An Interesting Word – Tintinnabulation

I’m currently listening to The Taggerung by Brian Jacques, author of the Redwall series. The novel is read by the author himself, and Jacques has an amazing accent. One of my favorite things is when the story calls for the abbey bells to ring. Jacques always makes his voice sound like a ringing bell. In fact, it’s so good you probably couldn’t tell it from the real tintinnabulation of Matthias and Methuselah, Redwall Abbey’s twin bells. Hold it. Back up there. That’s a big word! What in the world is tintinnabulation? Read on to find out!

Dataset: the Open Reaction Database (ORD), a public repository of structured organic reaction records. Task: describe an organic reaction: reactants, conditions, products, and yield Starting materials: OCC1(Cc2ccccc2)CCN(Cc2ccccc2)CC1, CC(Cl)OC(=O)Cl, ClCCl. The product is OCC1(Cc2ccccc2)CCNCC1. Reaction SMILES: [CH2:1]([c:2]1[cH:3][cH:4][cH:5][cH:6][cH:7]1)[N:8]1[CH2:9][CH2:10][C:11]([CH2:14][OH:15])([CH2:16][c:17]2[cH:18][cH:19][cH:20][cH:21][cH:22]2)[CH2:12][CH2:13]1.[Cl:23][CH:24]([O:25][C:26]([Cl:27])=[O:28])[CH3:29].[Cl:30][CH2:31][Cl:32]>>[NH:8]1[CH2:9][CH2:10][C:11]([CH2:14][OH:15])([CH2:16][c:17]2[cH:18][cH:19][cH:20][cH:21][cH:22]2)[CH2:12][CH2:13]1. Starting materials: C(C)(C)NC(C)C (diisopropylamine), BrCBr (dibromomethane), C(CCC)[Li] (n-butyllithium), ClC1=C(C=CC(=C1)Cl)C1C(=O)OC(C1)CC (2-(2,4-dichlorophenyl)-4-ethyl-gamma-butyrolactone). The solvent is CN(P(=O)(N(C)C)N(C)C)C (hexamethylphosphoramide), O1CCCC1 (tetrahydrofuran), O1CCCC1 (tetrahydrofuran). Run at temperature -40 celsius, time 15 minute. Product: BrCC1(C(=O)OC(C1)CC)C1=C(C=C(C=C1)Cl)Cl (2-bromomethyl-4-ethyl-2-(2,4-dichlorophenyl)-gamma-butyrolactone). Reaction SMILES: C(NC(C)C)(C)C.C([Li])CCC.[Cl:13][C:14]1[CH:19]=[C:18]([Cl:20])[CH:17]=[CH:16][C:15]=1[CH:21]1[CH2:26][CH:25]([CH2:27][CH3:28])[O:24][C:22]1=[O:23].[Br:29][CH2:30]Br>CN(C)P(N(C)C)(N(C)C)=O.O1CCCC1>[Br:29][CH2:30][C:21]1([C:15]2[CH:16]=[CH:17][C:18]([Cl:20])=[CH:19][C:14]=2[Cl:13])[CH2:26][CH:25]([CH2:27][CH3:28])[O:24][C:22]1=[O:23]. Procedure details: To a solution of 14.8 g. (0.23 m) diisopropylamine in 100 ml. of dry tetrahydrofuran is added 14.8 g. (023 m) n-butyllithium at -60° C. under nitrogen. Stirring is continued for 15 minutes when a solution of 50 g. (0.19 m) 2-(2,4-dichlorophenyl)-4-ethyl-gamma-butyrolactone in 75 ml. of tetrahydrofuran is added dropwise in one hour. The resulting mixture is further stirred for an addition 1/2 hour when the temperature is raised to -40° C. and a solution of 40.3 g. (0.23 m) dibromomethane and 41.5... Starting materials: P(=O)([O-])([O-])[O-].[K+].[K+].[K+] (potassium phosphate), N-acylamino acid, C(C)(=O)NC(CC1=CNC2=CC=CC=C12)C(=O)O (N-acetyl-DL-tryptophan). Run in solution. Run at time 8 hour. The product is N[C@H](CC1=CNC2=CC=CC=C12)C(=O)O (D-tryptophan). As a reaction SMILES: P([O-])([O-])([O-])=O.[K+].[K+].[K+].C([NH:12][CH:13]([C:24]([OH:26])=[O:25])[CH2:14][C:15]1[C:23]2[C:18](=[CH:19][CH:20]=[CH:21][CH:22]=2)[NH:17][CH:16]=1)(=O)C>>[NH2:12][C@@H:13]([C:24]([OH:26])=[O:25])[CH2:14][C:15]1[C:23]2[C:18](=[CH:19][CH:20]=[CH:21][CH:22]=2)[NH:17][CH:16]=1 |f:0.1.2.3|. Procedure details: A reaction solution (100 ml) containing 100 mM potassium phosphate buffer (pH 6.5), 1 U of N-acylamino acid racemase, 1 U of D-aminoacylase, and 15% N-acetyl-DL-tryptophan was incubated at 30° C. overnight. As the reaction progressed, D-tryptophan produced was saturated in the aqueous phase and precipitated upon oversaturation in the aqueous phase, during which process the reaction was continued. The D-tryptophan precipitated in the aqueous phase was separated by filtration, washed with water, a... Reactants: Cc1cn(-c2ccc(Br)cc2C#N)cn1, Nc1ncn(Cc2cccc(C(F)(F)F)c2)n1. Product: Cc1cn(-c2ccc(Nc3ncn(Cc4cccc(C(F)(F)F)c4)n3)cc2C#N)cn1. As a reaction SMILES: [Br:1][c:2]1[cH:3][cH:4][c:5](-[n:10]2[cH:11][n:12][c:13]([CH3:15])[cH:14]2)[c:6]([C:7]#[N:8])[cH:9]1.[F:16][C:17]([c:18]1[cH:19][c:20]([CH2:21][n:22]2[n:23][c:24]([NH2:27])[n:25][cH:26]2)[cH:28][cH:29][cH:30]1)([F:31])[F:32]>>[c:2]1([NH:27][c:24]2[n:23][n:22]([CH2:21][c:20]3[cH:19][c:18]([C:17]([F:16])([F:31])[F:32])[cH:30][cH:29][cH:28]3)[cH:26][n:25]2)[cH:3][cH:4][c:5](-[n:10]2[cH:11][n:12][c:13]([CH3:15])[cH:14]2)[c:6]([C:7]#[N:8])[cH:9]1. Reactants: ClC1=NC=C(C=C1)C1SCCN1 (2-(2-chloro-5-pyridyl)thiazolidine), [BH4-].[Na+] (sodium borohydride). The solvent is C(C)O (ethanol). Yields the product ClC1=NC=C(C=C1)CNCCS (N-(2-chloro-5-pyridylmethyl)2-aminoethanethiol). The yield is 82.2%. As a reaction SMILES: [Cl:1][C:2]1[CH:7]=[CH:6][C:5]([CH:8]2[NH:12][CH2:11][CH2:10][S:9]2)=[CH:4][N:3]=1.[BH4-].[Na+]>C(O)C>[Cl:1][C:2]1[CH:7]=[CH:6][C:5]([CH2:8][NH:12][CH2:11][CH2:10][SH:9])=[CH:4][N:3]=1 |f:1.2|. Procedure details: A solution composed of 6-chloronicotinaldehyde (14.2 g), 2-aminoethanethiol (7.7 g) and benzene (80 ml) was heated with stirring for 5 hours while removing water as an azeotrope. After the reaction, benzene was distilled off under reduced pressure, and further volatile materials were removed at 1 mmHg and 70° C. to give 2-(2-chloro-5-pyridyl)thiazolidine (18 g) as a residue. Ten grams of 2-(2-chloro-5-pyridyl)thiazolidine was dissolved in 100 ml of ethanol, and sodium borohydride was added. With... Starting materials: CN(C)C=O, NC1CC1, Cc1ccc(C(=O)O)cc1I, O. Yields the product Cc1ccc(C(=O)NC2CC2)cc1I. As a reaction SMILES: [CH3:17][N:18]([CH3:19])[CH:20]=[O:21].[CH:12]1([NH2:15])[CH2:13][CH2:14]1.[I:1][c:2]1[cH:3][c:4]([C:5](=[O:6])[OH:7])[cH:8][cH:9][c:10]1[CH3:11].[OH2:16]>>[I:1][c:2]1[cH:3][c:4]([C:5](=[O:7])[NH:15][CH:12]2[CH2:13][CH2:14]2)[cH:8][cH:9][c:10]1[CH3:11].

Tintinnabulation is “the ringing and sounding of bells.” It comes from the Latin word tintinnabulum meaning bell. The word was supposed to sound like the ringing of bells. Edgar Allan Poe is sometimes cited as the creator of this word in his 1849 poem, The Bells. He seems to have combined several different words, such as tintinnabulary, that were similar to the Latin term. However, the word is also found in Charles Dickens’s serial novel Dombey and Son published from 1846-1848. So, it seems that this word’s origins aren’t as clear as a bell.

Here is the word used in Poe’s poem:

“In a sort of Runic rhyme,
To the tintinnabulation that so musically wells
From the bells, bells, bells, bells,
Bells, bells, bells –
From the jingling and the tinkling of the bells.”

You can find more about this word here:

Thanks for reading!

~ Kayla